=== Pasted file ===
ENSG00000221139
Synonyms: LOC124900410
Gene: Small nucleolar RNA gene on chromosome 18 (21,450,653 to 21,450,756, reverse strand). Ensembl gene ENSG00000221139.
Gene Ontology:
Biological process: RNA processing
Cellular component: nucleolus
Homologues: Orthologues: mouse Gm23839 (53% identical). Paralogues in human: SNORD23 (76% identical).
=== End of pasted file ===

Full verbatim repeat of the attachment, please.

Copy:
ENSG00000221139
Synonyms: LOC124900410
Gene: Small nucleolar RNA gene on chromosome 18 (21,450,653 to 21,450,756, reverse strand). Ensembl gene ENSG00000221139.
Gene Ontology:
Biological process: RNA processing
Cellular component: nucleolus
Homologues: Orthologues: mouse Gm23839 (53% identical). Paralogues in human: SNORD23 (76% identical).